Heading into 2016, Matt Carpenter was one of the hitter we all shrugged our shoulders for. He more than tripled his HR/FB rate and the percentage play was to figure major regression. That didn’t happen. And yet, even though his HR/FB rate did fall back a bit, he pulled the ball more often and posted a higher rate of Brls/BBE, fueling a jump in xHR/FB rate to an even higher mark than in 2015! So I’m expecting this new level of power to stay around for a while, and only the Fans are with me on that.
What’s the Trevor Story Mr. Steamer?! Story put on a surprising power show over 372 at-bats and sadly that’s all the Major League data we have to work with. Obviously, any projection system is going to figure regression after a 23.7% HR/FB rate and an ISO that crushed any of his minor league stop’s marks. But once again, xHR/FB rate confirms the power given a huge Brls/BBE and a comfy home park in Coors Field. For those curious cats, I’m calling for a decline to an 18% HR/FB rate, and once again, that’s still four homers more than Steamer. Oh! Guess what? Story also posted a 47.1% fly ball rate, ranking fifth among 203 hitters that amassed at least 400 plate appearances this year. Just another example of how important knowing fly ball rate is to a home run projection.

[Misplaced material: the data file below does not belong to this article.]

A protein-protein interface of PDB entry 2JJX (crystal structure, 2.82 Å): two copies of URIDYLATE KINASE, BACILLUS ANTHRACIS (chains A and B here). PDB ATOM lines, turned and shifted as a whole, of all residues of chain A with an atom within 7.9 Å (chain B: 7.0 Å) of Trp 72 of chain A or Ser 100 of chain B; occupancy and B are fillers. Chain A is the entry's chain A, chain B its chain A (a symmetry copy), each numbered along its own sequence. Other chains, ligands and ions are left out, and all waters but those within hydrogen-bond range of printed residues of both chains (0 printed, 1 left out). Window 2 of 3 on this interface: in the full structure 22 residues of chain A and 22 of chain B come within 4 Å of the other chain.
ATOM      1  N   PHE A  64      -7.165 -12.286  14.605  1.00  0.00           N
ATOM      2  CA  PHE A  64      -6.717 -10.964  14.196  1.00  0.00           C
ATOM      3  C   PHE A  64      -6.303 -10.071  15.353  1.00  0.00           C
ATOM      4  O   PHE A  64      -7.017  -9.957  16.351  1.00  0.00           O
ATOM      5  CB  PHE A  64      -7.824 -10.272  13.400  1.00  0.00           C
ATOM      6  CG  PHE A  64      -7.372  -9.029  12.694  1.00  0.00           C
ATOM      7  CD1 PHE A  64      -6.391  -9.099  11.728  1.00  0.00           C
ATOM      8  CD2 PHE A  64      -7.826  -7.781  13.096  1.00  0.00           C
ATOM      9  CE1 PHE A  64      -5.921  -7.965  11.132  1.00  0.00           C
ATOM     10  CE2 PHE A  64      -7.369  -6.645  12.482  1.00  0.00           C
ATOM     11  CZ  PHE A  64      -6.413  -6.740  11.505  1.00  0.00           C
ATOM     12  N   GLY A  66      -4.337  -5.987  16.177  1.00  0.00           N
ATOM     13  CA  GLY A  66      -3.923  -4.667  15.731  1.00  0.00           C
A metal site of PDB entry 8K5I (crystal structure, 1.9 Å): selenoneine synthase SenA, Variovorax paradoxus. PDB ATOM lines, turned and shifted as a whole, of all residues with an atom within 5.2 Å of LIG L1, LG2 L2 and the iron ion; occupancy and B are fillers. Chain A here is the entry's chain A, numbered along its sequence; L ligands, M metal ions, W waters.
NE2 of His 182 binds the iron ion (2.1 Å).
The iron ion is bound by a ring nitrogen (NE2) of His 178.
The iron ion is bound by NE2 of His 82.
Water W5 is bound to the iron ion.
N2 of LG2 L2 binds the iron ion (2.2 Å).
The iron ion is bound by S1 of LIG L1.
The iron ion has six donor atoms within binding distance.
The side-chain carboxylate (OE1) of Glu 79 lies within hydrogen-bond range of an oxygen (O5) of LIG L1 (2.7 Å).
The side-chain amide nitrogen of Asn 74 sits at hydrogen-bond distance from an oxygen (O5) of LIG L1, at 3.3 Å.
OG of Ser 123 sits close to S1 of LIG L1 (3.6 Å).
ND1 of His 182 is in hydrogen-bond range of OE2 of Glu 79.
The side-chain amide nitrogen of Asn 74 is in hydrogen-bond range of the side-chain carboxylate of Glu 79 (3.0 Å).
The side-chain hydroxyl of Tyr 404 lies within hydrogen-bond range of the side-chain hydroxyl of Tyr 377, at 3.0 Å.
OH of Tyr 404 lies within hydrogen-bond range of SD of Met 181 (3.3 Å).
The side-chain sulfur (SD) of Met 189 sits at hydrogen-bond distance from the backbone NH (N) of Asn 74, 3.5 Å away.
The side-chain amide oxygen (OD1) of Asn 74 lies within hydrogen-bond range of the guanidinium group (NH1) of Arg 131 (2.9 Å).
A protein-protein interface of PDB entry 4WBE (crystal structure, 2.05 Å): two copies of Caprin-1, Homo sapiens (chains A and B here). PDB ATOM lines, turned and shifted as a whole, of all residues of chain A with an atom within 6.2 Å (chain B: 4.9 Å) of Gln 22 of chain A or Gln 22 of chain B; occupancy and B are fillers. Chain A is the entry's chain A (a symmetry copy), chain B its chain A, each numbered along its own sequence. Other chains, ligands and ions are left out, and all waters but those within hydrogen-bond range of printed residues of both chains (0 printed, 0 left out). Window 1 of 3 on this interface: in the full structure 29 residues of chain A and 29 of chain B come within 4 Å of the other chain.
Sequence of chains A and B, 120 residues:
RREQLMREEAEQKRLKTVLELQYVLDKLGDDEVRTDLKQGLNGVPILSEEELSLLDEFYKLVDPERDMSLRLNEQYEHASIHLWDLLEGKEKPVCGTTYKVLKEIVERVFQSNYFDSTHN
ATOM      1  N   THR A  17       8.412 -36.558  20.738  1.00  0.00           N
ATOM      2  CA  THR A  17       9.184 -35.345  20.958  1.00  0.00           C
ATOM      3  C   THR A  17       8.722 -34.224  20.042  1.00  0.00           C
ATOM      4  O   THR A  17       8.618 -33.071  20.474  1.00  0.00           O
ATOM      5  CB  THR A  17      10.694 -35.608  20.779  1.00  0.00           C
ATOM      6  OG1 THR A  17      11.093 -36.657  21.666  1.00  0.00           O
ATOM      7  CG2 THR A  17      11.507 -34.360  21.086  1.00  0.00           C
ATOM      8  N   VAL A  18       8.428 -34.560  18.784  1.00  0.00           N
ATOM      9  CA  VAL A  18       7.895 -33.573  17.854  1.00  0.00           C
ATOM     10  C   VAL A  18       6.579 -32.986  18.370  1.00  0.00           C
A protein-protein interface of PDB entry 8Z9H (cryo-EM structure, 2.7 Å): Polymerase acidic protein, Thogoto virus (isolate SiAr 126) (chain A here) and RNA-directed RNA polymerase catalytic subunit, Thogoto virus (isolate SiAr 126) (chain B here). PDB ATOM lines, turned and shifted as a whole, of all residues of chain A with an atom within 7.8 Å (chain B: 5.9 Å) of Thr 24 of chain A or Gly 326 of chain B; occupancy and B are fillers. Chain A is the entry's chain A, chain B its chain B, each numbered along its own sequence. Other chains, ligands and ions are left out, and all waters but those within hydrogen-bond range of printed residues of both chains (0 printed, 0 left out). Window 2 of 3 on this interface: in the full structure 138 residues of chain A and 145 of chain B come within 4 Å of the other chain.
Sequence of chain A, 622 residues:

Jake Lamb changed his swing and look at that, his HR/FB rate shot up from a measly 7.2% to a massive 21.2%. Computer systems are unaware of such mechanical changes, so all they see is a drastic uptick in home run power that he has never shown before, and forecast regression. As has been a theme on this list, xHR/FB fully supports a 20%+ HR/FB rate. While the Fans are always an optimistic bunch, these are the times when they have the advantage of knowing the explanation behind the surge…or that there even was an explanation aside from “he just did better dudes”.
Add Ryon Healy into the same group as Lamb that made conscious adjustments to his swing to tap into his power…and it worked. The power breakout started in Double-A last year, continued to a lesser degree at Triple-A, and then accelerated back up again with the Athletics. His xHR/FB rate was almost identical to his actual mark. Steamer is oddly the most pessimistic about Healy’s power by far.
Mike Podhorzer is the 2015 Fantasy Sports Writers Association Baseball Writer of the Year. He produces player projections using his own forecasting system and is the author of the eBook Projecting X 2.0: How to Forecast Baseball Player Performance, which teaches you how to project players yourself. His projections helped him win the inaugural 2013 Tout Wars mixed draft league. Follow Mike on Twitter @MikePodhorzer and contact him via email.